Roles sexuales y salud mental en una muestra de la población general española

  1. María Pilar Matud Aznar
  2. Laura Aguilera Ávila
Salud mental

ISSN: 0185-3325

Year of publication: 2009

Volume: 32

Issue: 1

Pages: 53-58

Type: Article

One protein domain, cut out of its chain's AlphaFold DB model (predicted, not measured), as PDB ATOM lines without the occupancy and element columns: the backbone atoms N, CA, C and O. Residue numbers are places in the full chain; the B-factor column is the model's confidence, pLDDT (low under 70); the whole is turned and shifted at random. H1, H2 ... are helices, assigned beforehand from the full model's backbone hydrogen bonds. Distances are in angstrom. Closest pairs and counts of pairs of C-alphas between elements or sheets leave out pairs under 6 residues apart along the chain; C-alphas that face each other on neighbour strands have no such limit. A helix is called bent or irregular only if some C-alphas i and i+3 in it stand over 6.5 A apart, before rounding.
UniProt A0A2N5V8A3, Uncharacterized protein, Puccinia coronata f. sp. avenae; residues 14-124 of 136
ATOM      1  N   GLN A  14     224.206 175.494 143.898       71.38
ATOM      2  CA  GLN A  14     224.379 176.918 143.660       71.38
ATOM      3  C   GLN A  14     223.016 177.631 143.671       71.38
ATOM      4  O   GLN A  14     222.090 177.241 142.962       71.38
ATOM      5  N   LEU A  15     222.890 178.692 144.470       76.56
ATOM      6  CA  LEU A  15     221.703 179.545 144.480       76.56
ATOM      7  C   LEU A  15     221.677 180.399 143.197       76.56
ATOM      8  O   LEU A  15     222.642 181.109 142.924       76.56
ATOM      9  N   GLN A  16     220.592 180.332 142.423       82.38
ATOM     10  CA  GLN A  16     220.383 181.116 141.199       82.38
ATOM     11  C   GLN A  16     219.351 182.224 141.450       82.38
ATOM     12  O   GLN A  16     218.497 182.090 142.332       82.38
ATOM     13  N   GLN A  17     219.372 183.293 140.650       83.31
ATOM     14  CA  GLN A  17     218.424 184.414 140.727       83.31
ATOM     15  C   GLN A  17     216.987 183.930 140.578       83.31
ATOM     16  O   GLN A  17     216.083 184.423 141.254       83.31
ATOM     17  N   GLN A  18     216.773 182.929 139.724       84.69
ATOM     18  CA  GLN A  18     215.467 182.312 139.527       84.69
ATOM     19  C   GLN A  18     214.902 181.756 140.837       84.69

Research on gender differences in health has generally shown that women report higher levels of minor psychiatric morbidity than men. One of the explicative variables for these findings is the different social roles of women and men. Sex role ideology refers to beliefs about appropriate roles for each gender, and is relevant from a psychological point of view because it is associated with self–definition, interactions between men and women and social relations. Most societies consider that women and men are different and consider that they should adopt different roles. These roles determine different social behaviors. Masculinity and femininity refer to feature differences, behaviours and interests assigned by society to each gender. The other two gender role categories proposed by Sandra Bem are androgyny (characterized by the presence of feminine and masculine characteristics) and an undifferentiated sex role (referring to individuals who have low levels of masculine or feminine characteristics). Classic theories on sex typing and gender role differences between women and men have suggested that such differences have been considered as normal and healthy, since they reflect social norms regarding appropriate behaviour in women and men. Furthermore, there is a tendency within mental health professionals who view masculine men and feminine women as normal and healthy. Nevertheless, research on this matter has not provided empirical evidence in relation to such hypotheses. It has also been suggested that reversing gender ideals can be stressful for men and women because such ideals are socially imposed, and therefore, obstruct self–regulation and are connected to the external representation of self–value. The aim of the current study is to find out whether there are mental health differences in a sample of the general Spanish population among the categories of sex role proposed by Sandra Bem. These categories are: masculine, which refers to individuals with high scores in masculinity and low scores in femininity; feminine, which comprises those individuals with high scores in femininity and low scores in masculinity; androgynous, which includes individuals with high scores in masculinity and femininity; and undifferentiated, which gathers those individuals with low scores in masculinity and femininity. The sample included 197 women and 140 men from the general population who voluntarily took part in the study. Participants ranged in age from 17 to 74 years, with a mean of 32.2 years (SD = 12.2), and with different social and demographic characteristics. They were assessed using the Bem Sex Role Inventory (BSRI), the Goldberg General Health Questionnaire (GHQ–28) and the Self–Esteem Inventory (SEQ). In order to know whether there were any statistically significant differences in health according to sex roles, and whether these interacted with gender, analysis of variance(ANOVA)and multivariate analysis of variance (MANOVA) were performed. The factors in all of them were the four sex role categories (androgynous, masculine, feminine and undifferentiated) and gender (men, women); and the dependent variables were the scores in GHQ–28 in the first group of analysis, and the two self–esteem factors in the second. In the MANOVA where the dependent variables were the four GHQ–28 scales of symptoms, we found that the interaction between sex roles and gender was statistically significant. When performing the analysis independently for each gender, we found that in the male sample there were statistically significant differences only according to sex roles in somatic symptoms. Men with undifferentiated sex roles showed fewer somatic symptoms than men with feminine or androgynous sex roles. In the female sample, we found statistically significant differences according to sex roles in somatic, anxiety and insomnia symptoms. Post hoc analysis with the Bonferroni adjustment showed that statistically significant differences occurred between the female groups with undifferentiated and androgynous sex roles. The latter female group showed fewer somatic, anxiety and insomnia symptoms. The analysis of the differences between women and men in mental health symptoms showed statistically significant differences in somatic, anxiety and insomnia symptoms. Women obtained higher average scores than men. However, there were no statistically significant differences in depressive symptoms nor social dysfunction. When the two factors from the self–esteem questionnaire were considered as dependent variables, the analyses of variance showed that the interaction between sex roles and gender was not statistically significant. Gender main effects were not statistically significant either, however sex role main effects were statistically significant. Post hoc analysis with the Bonferroni adjustment showed that individuals with an undifferentiated sex role evaluated themselves more negatively, and individuals with a masculine sex role evaluated themselves less negatively than those with a feminine sex role. There was no difference in self–confidence between individuals with androgynous sex roles and individuals with a masculine sex role, but both groups showed greater self–confidence than those individuals with feminine or undifferentiated sex roles. The latter group showed less self–confidence than individuals with a feminine sex role. These findings show that sex–typed individuals do not have better mental health or higher self–esteem than androgynous and undifferentiated individuals. Therefore, as in many other studies in other sociocultural settings, our results confirm the lack of empirical evidence for the traditional perspective that masculinity is better for men and femininity is better for women. Our data shows the complexity of relationships between sex roles and health, which depend on gender and on the kind of mental health indicator used. Therefore, while social dysfunction and depressive symptoms seem to be independent from sex role and gender, the effects of sex role on somatic, anxiety and insomnia symptoms were different for women and men. Whereas in the male sample, those with undifferentiated sex roles were the ones showing fewer somatic symptoms, in the women's sample, those with an androgynous sex role were the ones showing less somatic and anxiety and insomnia symptoms compared to those with an undifferentiated sex role. Nevertheless, self–esteem factors showed the highest differences between the various sex role categories. These factors seem to be the same for women and men. For example, we found that individuals with undifferentiated sex roles show higher negative self–worth and lower self–confidence than individuals classified in the other roles. In addition, individuals with a masculine sex role also value themselves less negatively and have higher self–confidence than individuals with a feminine sex role. Lastly, individuals classified in the androgynous sex role have similar self–confidence levels to those with a masculine sex role. The type of mental health symptoms where statistically significant. Differences between women and men are found, these differences were the same as those found in the female sample with regard to sex roles. This seems to indicate the relevance that sex roles have in mental health (in each gender), as some authors have highlighted. However, this study has some limitations to take into account when interpreting the results. Firstly, it is a transversal study, therefore we can talk about association, but not cause–and–effect relations between sex roles and health. Secondly, the sample is not random therefore it is not possible to generalize these results to the population.